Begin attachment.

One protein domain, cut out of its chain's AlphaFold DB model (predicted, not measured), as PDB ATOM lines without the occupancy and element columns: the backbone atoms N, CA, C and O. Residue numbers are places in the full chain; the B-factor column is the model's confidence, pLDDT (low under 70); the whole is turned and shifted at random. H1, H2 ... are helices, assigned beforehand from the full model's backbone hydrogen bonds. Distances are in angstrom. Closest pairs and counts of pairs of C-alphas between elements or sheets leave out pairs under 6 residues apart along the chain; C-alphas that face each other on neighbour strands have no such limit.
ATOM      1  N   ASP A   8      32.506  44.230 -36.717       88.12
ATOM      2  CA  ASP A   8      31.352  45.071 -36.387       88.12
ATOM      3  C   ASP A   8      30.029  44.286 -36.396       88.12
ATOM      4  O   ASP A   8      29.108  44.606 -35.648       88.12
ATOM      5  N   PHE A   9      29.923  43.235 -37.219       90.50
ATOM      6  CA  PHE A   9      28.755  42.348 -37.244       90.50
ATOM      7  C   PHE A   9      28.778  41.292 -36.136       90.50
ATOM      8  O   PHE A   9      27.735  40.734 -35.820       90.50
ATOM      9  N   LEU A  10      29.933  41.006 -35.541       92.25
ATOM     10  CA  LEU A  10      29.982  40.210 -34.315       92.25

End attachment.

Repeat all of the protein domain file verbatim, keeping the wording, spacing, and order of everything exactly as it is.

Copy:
One protein domain, cut out of its chain's AlphaFold DB model (predicted, not measured), as PDB ATOM lines without the occupancy and element columns: the backbone atoms N, CA, C and O. Residue numbers are places in the full chain; the B-factor column is the model's confidence, pLDDT (low under 70); the whole is turned and shifted at random. H1, H2 ... are helices, assigned beforehand from the full model's backbone hydrogen bonds. Distances are in angstrom. Closest pairs and counts of pairs of C-alphas between elements or sheets leave out pairs under 6 residues apart along the chain; C-alphas that face each other on neighbour strands have no such limit.
ATOM      1  N   ASP A   8      32.506  44.230 -36.717       88.12
ATOM      2  CA  ASP A   8      31.352  45.071 -36.387       88.12
ATOM      3  C   ASP A   8      30.029  44.286 -36.396       88.12
ATOM      4  O   ASP A   8      29.108  44.606 -35.648       88.12
ATOM      5  N   PHE A   9      29.923  43.235 -37.219       90.50
ATOM      6  CA  PHE A   9      28.755  42.348 -37.244       90.50
ATOM      7  C   PHE A   9      28.778  41.292 -36.136       90.50
ATOM      8  O   PHE A   9      27.735  40.734 -35.820       90.50
ATOM      9  N   LEU A  10      29.933  41.006 -35.541       92.25
ATOM     10  CA  LEU A  10      29.982  40.210 -34.315       92.25